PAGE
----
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Return of the Snuff Box
High craft and contemporary design merge in a collection of one-of-a-kind objects from a new company dedicated to introducing historic methods and materials to a new generation of architects and designers.
Barber & Osgerby's Cidade candle holder.
Paolo Pandullo

We may be on the verge of a new Arts and Crafts movement, but it is clearly one stripped of both fervor for social reform and prejudice against machinery. This time around, the passion seems to be about the revival of arcane techniques and rarefied materials in the service of architects and designers making high-priced objets d’art. This is nowhere more evident than at a new company called Meta, created to marry hip designers to pedigreed artisans wielding age-old technologies. Opening in New York on May 12 (following a launch in Milan last month), Meta is a subsidiary of Mallett, an antiques dealer with shops in London and New York. The company commissioned five designers, among them Asymptote, Tord Boontje, Matali Crasset, and Barber Osgerby, to create 11 made-to-order pieces.

For a glass-topped coffee table called Ivo_03, Asymptote used faceted Imperial Tula blue steel (with its historical roots both in 18th-century weaponry and bibelots crafted for Catherine the Great to use as bribes) as a base to which the architects added a topographically-complex surface of slumped glass. Another Asymptote piece, Mnemos_03 (below) is the largest of three boxes made of silver gilt—the smaller Mnemos_01 is made of solid gold—with nested interior boxes carved from fine-grained satinwood. The box shape is as esoteric as its 18th-century antecedents would have been, based as it is on dozens of 3D printed models built up from layers of acrylnitrile butadene styrene deposits.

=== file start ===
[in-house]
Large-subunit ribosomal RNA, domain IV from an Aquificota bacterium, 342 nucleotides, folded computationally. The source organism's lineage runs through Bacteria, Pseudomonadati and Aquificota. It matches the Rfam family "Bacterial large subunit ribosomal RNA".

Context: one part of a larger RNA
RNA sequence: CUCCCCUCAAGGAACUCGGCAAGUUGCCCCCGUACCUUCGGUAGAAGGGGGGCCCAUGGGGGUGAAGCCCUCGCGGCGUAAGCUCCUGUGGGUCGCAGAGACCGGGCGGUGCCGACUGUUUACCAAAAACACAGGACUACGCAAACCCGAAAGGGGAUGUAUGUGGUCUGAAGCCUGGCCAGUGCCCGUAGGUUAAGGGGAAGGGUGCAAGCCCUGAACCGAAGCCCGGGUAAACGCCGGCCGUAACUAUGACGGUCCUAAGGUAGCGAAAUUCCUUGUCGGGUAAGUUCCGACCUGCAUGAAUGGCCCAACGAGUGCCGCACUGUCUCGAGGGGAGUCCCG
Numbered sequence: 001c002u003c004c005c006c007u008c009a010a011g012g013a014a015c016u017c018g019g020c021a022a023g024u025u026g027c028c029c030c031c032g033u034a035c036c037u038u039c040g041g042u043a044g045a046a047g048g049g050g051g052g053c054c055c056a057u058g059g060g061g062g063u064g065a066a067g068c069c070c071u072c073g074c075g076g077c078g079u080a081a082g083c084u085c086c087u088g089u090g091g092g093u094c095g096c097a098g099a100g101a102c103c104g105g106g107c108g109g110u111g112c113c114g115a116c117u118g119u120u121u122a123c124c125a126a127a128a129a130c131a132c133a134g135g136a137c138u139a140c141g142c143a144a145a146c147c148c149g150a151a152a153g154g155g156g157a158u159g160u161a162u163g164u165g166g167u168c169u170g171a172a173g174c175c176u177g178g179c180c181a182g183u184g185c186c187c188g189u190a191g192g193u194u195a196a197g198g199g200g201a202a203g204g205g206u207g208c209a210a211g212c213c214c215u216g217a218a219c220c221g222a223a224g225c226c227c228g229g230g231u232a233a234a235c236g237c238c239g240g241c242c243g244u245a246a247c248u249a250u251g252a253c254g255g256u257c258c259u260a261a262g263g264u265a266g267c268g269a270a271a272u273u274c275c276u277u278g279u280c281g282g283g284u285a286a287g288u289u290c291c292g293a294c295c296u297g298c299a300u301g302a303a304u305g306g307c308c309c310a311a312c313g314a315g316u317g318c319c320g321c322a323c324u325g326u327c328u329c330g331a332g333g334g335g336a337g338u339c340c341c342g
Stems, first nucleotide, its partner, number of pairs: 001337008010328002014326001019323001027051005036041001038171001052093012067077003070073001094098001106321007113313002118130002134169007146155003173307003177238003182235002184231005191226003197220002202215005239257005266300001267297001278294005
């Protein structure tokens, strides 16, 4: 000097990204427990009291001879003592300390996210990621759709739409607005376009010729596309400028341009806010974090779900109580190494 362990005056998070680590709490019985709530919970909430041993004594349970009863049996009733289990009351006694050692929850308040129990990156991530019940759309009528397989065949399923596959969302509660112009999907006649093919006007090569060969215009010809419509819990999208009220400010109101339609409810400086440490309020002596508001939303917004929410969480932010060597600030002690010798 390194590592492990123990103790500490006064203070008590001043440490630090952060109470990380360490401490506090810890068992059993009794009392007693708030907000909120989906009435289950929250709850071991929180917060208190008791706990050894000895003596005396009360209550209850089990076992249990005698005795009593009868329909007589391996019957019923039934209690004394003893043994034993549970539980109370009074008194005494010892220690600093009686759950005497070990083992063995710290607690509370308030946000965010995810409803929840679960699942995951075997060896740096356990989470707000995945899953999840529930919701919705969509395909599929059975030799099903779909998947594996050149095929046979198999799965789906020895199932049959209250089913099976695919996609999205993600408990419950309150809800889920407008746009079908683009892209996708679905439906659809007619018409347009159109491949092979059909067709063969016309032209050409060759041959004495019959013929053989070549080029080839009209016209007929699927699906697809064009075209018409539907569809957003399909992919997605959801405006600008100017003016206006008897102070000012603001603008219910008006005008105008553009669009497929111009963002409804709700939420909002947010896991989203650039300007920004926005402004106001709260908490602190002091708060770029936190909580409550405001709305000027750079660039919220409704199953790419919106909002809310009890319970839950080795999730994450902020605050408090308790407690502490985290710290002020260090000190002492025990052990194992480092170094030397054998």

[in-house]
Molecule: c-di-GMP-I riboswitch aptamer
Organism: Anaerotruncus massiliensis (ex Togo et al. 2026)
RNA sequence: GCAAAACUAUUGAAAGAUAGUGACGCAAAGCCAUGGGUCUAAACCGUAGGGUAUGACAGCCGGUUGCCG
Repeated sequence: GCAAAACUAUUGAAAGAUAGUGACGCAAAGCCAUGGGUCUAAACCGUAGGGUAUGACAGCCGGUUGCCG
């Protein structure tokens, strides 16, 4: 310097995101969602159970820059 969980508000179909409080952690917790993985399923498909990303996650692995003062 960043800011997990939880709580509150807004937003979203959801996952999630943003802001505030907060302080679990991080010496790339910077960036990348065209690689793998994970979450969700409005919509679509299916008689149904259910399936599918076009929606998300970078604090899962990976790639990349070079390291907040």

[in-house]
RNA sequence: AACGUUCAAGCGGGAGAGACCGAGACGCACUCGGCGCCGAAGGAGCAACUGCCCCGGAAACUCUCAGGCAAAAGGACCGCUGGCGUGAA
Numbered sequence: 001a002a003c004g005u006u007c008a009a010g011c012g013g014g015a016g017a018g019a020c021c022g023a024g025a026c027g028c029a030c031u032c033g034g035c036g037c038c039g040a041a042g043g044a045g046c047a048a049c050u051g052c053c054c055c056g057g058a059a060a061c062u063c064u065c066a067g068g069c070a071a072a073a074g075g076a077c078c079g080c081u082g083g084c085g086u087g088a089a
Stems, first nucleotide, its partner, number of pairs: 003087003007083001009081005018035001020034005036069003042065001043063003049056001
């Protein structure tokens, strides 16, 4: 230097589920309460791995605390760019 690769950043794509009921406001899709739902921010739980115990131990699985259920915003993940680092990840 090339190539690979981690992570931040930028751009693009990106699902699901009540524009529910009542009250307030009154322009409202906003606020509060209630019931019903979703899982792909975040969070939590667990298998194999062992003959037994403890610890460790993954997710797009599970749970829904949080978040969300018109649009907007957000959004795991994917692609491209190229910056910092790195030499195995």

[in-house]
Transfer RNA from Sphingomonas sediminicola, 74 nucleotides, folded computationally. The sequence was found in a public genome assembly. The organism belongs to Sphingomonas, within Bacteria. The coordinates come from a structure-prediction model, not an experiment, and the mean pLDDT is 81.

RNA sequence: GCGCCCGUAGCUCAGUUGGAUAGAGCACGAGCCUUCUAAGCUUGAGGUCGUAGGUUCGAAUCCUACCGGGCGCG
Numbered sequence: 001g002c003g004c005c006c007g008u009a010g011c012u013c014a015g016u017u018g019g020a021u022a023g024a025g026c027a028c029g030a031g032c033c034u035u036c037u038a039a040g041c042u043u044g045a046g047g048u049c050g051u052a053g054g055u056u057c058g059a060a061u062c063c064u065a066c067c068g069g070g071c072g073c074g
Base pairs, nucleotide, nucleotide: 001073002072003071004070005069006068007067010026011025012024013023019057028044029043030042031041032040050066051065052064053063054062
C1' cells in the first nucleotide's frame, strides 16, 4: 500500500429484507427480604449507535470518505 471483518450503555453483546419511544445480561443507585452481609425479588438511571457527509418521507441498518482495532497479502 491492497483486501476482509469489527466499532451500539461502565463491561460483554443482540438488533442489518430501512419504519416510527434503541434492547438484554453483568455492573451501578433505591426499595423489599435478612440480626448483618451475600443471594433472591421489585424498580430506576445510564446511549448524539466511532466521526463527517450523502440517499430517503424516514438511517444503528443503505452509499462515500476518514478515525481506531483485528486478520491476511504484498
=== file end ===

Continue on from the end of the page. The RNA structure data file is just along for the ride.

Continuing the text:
Asymptote's silver gilt Mnemos_03 jewelry box.

London-based designers Edward Barber and Jay Osgerby have attempted to revolutionize the candelabra (above) by making a silver platter—more like a minimalist sheet of sheen—supporting seven candleholders sculpted into Jetson-like starbursts. These hand-wrought shapes are made of spun and cast 958 Britannia silver, an exceptionally pure grade of the metal introduced in 1697; the platter is of 925 Sterling and rests on a hidden base of polished pearwood.

Other pieces in the collection include Tord Boontje’s hand-veneered Coco Bolo cabinet and Matali Crasset’s Cubist cheval mirror with hand-stitched goatskin backing. The manufacture of bonbonnières, curio cabinets, and, yes, solid gold snuff boxes would hardly seem essential in today’s world, but anything that reconnects architects and designers to a knowledge and appreciation of how things are made is progress worth celebrating, and not only by fetishists.

Julie V. Iovine